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12 04, 2018

ALiEM AIR Series: Ear, Nose, and Throat (ENT) Module

2018-04-13T10:04:19+00:00

air series traumaWelcome to the Ear, Nose, and Throat (ENT) Module! After carefully reviewing all relevant posts from the top 50 sites of the Social Media Index, the ALiEM AIR Team is proud to present the highest quality online content related to ENT emergencies. 8 blog posts within the past 12 months (as of December 2017) met our standard of online excellence and were curated and approved for residency training by the AIR Series Board. We identified 1 AIR and Honorable Mentions. We recommend programs give 3 hours (about 20 minutes per article) of III credit for this module.
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22 01, 2018

PEM Pearls: Regional Facial Nerve Blocks

2018-01-21T21:11:01+00:00

facial nerve blocksRegional nerve blocks of the face and ear can be a wonderful choice of analgesia in a child, particularly for wounds that need to be repaired. The benefits include fewer local injections, improved cosmesis due to less wound margin distortion, and improved analgesia within the nerve region.1,2 The following blog post and brief video tutorial review the key elements of this technique.

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8 05, 2017

PEM Pearls: Search & Rescue of Ear Foreign Bodies – Picking the Right Tool

2017-10-26T14:32:51+00:00

baby otoscope ear foreign bodiesWhile ear foreign bodies can happen at any age, the majority occur in children less than 7 years of age.1 The younger the patient, the less likely they are cooperative with the exam and, therefore, the less chance of successful foreign body removal. The first attempt at removal is the best, so it is important to make it count. Similarly, different types of foreign bodies call for different “tools” for removal. It is important to understand when to attempt removal in the emergency department (ED) and what tools are available. This blog post will help you optimize your first pass success at foreign body removal by understanding what tools are at your disposal.

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15 02, 2017

Epistaxis Management in the Emergency Department: A Helpful Mnemonic

2017-02-08T03:22:05+00:00

epistaxisEpistaxis is a common presentation to the emergency department (ED)1 that can be challenging and time consuming. Knowledge of the pearls, pitfalls, and troubleshooting tips around managing nosebleeds often can be the difference between a frustrating versus straightforward ED stay for patients. Use the EPISTAXIS mnemonic to help you remember these points.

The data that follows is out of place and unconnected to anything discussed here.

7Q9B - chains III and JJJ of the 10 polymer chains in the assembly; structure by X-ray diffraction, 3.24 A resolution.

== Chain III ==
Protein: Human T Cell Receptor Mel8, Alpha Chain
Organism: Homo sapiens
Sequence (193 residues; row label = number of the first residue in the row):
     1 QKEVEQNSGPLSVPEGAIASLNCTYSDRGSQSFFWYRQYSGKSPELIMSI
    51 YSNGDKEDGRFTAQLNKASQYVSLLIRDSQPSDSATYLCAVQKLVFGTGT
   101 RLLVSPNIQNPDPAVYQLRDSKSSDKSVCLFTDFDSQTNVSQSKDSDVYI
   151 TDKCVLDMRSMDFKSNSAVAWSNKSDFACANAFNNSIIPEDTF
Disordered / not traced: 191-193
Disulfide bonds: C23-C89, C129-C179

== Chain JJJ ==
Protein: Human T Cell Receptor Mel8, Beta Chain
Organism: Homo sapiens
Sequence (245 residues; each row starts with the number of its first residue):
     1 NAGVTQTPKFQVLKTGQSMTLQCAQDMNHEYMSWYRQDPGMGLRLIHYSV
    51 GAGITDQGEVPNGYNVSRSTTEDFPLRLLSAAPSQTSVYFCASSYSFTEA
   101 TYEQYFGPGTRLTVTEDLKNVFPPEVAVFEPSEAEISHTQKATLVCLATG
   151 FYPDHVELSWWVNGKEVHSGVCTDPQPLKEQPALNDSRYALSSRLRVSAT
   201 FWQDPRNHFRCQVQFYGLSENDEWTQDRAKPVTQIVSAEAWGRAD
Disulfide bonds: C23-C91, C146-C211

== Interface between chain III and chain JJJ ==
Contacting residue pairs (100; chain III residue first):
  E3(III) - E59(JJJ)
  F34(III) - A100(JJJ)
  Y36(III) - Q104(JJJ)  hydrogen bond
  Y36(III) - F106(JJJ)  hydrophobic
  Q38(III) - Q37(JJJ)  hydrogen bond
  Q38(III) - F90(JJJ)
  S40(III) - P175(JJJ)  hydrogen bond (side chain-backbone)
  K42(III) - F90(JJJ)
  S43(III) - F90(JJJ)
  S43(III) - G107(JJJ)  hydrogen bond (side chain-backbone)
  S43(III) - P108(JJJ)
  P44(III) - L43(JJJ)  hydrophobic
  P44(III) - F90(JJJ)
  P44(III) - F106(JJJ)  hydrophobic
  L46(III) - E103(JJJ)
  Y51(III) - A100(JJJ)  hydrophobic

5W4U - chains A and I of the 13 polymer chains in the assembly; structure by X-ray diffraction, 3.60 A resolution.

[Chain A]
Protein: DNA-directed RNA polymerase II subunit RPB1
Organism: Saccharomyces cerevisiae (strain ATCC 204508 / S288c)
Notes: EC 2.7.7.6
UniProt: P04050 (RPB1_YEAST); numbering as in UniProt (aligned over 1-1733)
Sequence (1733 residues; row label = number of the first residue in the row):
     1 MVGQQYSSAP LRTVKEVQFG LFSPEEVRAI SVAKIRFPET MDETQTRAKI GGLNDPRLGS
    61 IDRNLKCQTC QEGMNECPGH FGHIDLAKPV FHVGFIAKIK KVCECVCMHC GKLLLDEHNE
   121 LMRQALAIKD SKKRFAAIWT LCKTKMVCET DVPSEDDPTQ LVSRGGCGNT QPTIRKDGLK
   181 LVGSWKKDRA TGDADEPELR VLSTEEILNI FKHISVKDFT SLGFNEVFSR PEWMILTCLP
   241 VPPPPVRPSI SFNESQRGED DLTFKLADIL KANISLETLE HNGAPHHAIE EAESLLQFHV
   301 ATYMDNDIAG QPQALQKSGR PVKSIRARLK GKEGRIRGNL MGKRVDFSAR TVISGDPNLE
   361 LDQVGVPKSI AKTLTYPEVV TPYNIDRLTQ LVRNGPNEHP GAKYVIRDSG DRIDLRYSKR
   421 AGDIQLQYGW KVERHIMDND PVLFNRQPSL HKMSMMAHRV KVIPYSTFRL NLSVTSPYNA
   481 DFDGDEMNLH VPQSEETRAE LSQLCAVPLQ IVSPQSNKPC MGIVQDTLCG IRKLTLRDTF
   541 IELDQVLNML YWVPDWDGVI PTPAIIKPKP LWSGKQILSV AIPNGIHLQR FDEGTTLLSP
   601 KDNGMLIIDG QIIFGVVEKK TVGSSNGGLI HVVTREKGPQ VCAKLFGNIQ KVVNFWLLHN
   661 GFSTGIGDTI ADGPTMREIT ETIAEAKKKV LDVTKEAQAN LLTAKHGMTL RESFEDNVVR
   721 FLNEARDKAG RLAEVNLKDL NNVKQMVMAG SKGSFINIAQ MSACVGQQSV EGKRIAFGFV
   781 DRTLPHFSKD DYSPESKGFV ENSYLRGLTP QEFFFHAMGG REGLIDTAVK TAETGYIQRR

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29 12, 2016

Trick of the Trade: A cleaner way to apply dental cement for a tooth fracture

2017-01-09T10:15:20+00:00

dental cement for tooth fracture The management of a dental fracture is a core skill of the emergency physician.1 When the enamel is violated and the underlying dentin is exposed (i.e. Ellis Class II or greater), the dental pulp becomes at risk.2 Protecting the exposed dentin in a timely manner, therefore, is paramount. This is best accomplished through the use of dental cements.

The application of dental cement to a fractured tooth, while a relatively rare procedure, is one often fraught with difficulties. With many of the formulations requiring the rapid application of a fast-drying cement, time for accurate and clean application is limited. This often clumsy, haphazard spackling of the patient’s tooth with cement rarely feels smooth or confidence-instilling. Isn’t there a better way?
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18 08, 2016

Trick of the Trade: Ear Irrigation in the Emergency Department

2016-11-11T19:47:00+00:00

Ear pediatricEar irrigation is an important tool for adult and pediatric patients in the Emergency Department (ED) with ENT complaints. Irrigation can be used to clear ear cerumen, visualize tough-to-see tympanic membranes, and remove foreign bodies. This may reduce the need for subspecialist care and improve the patient’s hearing and quality of life.1 Commercial electronic and mechanical devices are available for irrigation and have been studied. Moulton and Jones presented the improved efficacy of foreign body removal using an electric ear syringe in an (ED) population.2 In this trick of the trade, we present a low cost and effective way of  “ear-rigation” taught to us by one of our veteran nurses using easily available tools in the ED.

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17 08, 2016

Diagnose on Sight: Case of a red, swollen neck

2016-12-22T19:19:10+00:00

Ludwig's AnginaCase: A 78 year-old female with a past medical history of asthma and hypothyroidism presents with a three day history of sore throat and a two day history of a “lump” along the right side of her neck. The “lump” has now progressed to involve both sides of her anterior neck and is accompanied with erythema, tenderness to palpation, and swelling. In addition, the patient has developed a hoarse voice and odynophagia. The patient’s primary care physician referred her to an ENT specialist, who then referred the patient to the ED for urgent imaging due to the concern for a deep space neck infection. Triage vitals are remarkable for a heart rate of 118 beats per minute. She is otherwise normotensive and afebrile. On physical exam, slight crepitation in noted on the floor of the patient’s mouth. Of note, the patient also informs you of her penicillin allergy. Which of the following is the biggest risk factor for this particular disease process? 

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